Despite all manner of warnings and hesitations, semi-autonomous driving cars are increasingly taking to the roads across the country. Nowhere is this more apparent than in tech-friendly cities like San Francisco, where companies like Waymo and Cruise already offer residents app-based driverless taxi services. According to a recent dispatch from Wired, however, local SF city officials are extremely frustrated with the unintended municipal consequences they argue stem from the rushed rollouts—and they’re seeking to put a pause on the trend.
According to Wired, a joint letter sent by three San Francisco agencies to a California regulator lays out a host of concerns regarding these driverless taxi services, citing unintentional wasting of municipal resources and taxpayer money. In particular, the message from the San Francisco Municipal Transportation Agency, the San Francisco County Transportation Authority, and the Mayor’s Office on Disability cites three separate occasions since December 2022 in which 911 responders were dispatched to Cruise vehicles. Once arrived, the emergency officials found that Cruise’s “unresponsive” passengers who failed to answer their car’s two-way voice link system were simply snoozing en route to their destinations.
“Taxpayer funded emergency response resources used for nonemergencies undermine their availability to members of the public in true nee[d],” argues the city agencies.
The worrisome examples are only the latest in a string of similar mishaps supposedly generated by robotaxis screwing up while on the job. In October, multiple outlets reported on apparent traffic jams caused by Cruise vehicles inexplicably stopping and blocking surrounding cars’ travels. Similar occurrences also waylaid fire trucks as recently as last week, when firefighters battling a major blaze were confronted with an oncoming Cruise car nearing their hoses that wouldn’t stop. According to the San Francisco agencies’ letter, first responders only managed to halt the vehicle by shattering its front window. A similar situation also occurred last May.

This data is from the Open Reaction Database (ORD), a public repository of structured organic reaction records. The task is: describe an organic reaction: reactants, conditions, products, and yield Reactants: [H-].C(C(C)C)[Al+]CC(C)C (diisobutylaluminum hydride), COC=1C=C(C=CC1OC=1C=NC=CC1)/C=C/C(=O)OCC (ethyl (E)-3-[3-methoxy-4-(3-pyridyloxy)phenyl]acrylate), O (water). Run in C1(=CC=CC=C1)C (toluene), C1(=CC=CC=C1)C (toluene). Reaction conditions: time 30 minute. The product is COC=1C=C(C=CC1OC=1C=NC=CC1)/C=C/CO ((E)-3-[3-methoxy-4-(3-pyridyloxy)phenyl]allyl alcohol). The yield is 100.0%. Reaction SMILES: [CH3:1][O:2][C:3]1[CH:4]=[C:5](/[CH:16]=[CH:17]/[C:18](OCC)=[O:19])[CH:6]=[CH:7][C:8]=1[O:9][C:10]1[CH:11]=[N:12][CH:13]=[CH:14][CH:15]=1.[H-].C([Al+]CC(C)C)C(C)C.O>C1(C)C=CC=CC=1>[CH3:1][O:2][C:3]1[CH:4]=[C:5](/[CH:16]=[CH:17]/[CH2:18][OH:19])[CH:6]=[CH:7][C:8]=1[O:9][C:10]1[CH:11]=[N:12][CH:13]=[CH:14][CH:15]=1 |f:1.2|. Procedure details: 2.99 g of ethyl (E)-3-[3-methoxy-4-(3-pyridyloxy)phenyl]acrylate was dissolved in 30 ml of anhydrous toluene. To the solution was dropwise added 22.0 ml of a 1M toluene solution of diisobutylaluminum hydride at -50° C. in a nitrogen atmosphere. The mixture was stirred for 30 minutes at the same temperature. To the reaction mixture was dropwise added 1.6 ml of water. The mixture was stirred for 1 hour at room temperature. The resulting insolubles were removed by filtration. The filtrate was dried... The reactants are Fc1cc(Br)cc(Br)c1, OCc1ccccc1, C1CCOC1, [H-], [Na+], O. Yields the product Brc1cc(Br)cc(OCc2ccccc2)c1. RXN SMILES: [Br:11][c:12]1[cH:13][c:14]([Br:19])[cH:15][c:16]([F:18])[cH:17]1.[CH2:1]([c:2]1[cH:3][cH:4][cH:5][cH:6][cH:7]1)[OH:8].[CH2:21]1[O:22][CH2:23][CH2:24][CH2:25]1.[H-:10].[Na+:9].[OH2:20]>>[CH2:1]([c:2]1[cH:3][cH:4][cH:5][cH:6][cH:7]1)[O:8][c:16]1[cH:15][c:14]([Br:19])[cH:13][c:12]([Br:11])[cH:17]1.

In their letter, the companies’ critics urge more access to more detailed technical information regarding the robotaxis’ AI performance and decisions, as well as the implementation of certain safety benchmarks alongside data like total traveled miles and statistics regarding unexpected stops. As Wired explains, because self-driving cars’ testing and deployment is overseen by California’s Department of Motor Vehicles and the Public Utilities Commission, individual cities have little say regarding robotaxis’ parameters on their streets. Signs like last week’s letter show that city officials aren’t happy with the current system, and hope to have more of a role in determining how the new technology can, or should, serve their residents.